On a sunny day in late June, Rocky the French bulldog ate some wild cherries in his backyard. What seemed like an innocuous event at the time was the start of a six-week ordeal that brought two-year-old Rocky to multiple veterinarians, each trying to find the cause of his mysterious symptoms.
When he came inside, Rocky started throwing up to the point where he was bringing up blood. His family, the Padillas, immediately brought him to their local veterinarian, Dr. Jennifer Matteson of Three Notch Veterinary Hospital in Hollywood, MD.
“I just assumed they'd pump his stomach and he'd be fine,” Laura Padilla said. “But then my husband called and said I needed to come to the vet right away.”
Rocky had a temperature of 106 and was in critical condition. The Padillas brought him to another facility that could care for him overnight, where he was sedated and given supplemental oxygen. There they learned that the tree in their backyard was a wild black cherry tree, and that the berries turn to cyanide in the stomach.
Rocky was hospitalized for two nights, and was finally discharged after being treated for pneumonia from aspiration and esophageal irritation from the berries. However, the event left him with a persistent cough that worried his local vet. She referred him to Dr. Susan Simmerson of Dogs and Cats Veterinary Referral in Bowie, MD.
Soon after, Dr. Simmerson performed a bronchoscopy and diagnosed Rocky with laryngeal collapse. It appeared that the cartilage in Rocky's larynx had collapsed in on itself, making it hard, and sometimes impossible, for him to breathe. She then referred the family to Dr. Steve Garnett, a specialist at Dogs and Cats Veterinary Referral. Dr. Garnett confirmed the finding and also discovered inflammation in the back of Rocky’s throat.
Laryngeal collapse is an unusual finding—and when it does happen, it’s usually found in older bulldogs. With flattened noses, smaller nostrils, and longer soft palates – together called Brachycephalic Syndrome – these breeds often have breathing problems. If these breathing problems are left unchecked for years and years, the cartilage around the larynx can actually collapse from the pressure. However, Rocky was not the typical Brachycephalic patient. For one thing, he was a young dog, who’d had no breathing problems before eating the cherries. He’d also had surgery when he was one year old to correct some breathing issues.
Additionally, Rocky’s symptoms did not match those of a dog with classic Brachycephalic laryngeal collapse. He would alternate between being able to breathe fairly well at home to having sudden attacks, usually when he was excited, whereas laryngeal collapse is a constant breathing problem. Typically, the Padillas said, it sounded like Rocky was clearing his throat, and then he would be totally fine. The laryngeal collapse had also come on very suddenly in Rocky’s case, whereas it usually takes years to develop.
Still, Dr. Garnett had not found any other cause for Rocky's breathing problem when he performed the bronchoscopy. He suggested surgery to repair the collapsed larynx, or steroids. The Padillas chose steroids, and rest, but Rocky was still struggling to breathe. On July 10, Dr. Garnett performed surgery to remove Rocky's laryngeal saccules and shorten his soft palate, which he hoped would allow him to breathe more easily.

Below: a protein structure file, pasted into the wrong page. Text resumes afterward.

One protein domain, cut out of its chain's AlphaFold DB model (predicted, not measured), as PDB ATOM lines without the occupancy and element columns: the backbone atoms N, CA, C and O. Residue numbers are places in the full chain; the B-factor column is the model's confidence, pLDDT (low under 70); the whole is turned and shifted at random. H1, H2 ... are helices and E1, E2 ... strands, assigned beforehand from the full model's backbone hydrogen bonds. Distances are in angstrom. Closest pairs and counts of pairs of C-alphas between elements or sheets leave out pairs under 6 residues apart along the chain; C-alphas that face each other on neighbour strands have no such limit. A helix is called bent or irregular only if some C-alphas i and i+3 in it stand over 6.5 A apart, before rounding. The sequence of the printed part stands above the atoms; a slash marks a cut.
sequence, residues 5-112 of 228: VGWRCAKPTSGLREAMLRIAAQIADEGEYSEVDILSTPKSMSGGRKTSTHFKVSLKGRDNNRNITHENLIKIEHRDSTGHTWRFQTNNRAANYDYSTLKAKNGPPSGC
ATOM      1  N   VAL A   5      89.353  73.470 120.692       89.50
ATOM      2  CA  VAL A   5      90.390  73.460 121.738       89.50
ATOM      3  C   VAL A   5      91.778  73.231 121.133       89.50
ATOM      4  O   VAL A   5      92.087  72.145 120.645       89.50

However, Rocky’s condition worsened. One day after returning from surgery, he was barely able to breathe and had to be taken to his local vet for oxygen. A week later, Rocky threw up violently, stopped breathing, and passed out. Laura Padilla gave him CPR and rushed him back, yet again, to the hospital. After spending a week and a half in the ICU at Dogs and Cats, he was sent home. One week after that, he collapsed again when he started barking at the door.
“That was when Dr. Jeanne Feldhaus of Three Notch Veterinary Hospital suggested bringing him to a university,” Laura said.
On August 9, Rocky saw Dr. Lillian Aronson at Penn Vet’s Ryan Hospital. At this point, Rocky was in critical condition. Upon arrival at Ryan Hospital, he had another attack and was put in an oxygen cage.
Since Rocky’s diagnosis didn’t entirely match his symptoms, Dr. Aronson and her student tried to take an additional set of chest X-rays. They were only able to take one before Rocky collapsed again. But on that X-ray, they noticed a tiny dot in the middle of his trachea. During the physical examination, they confirmed their suspicions. Staring at them, right behind Rocky’s larynx, was a tiny cherry pit.
“I think when he ate the cherries, it made him nauseous, and he probably aspirated one of those pits,” Dr. Aronson said.
The pit then slid up and down his trachea. Rocky would cough and temporarily dislodge the pit, but sometimes it would get stuck and completely block his windpipe, preventing any airflow.
The doctors removed the pit with a special snare and then treated Rocky for an infection in his lungs. With the pit gone, Rocky was able to make a full recovery, even breathing perfectly overnight in the hospital immediately after the procedure. The laryngeal collapse did not require surgery once the pit was removed. According to Dr. Aronson, the stress of the pit temporarily caused the larynx to collapse while Rocky struggled to breathe.
Today, Rocky is back home with his family. Although it was an incredibly stressful six weeks, the Padillas are able to name a number of positives. For one, their daughter, a junior in high school at the time, realized that she would like to pursue a career in veterinary medicine. Laura Padilla also reports that Rocky has become far more affectionate and snuggly after the ordeal.
“I knew how much we loved Rocky and I knew that it was all going to work out for the best,” she said.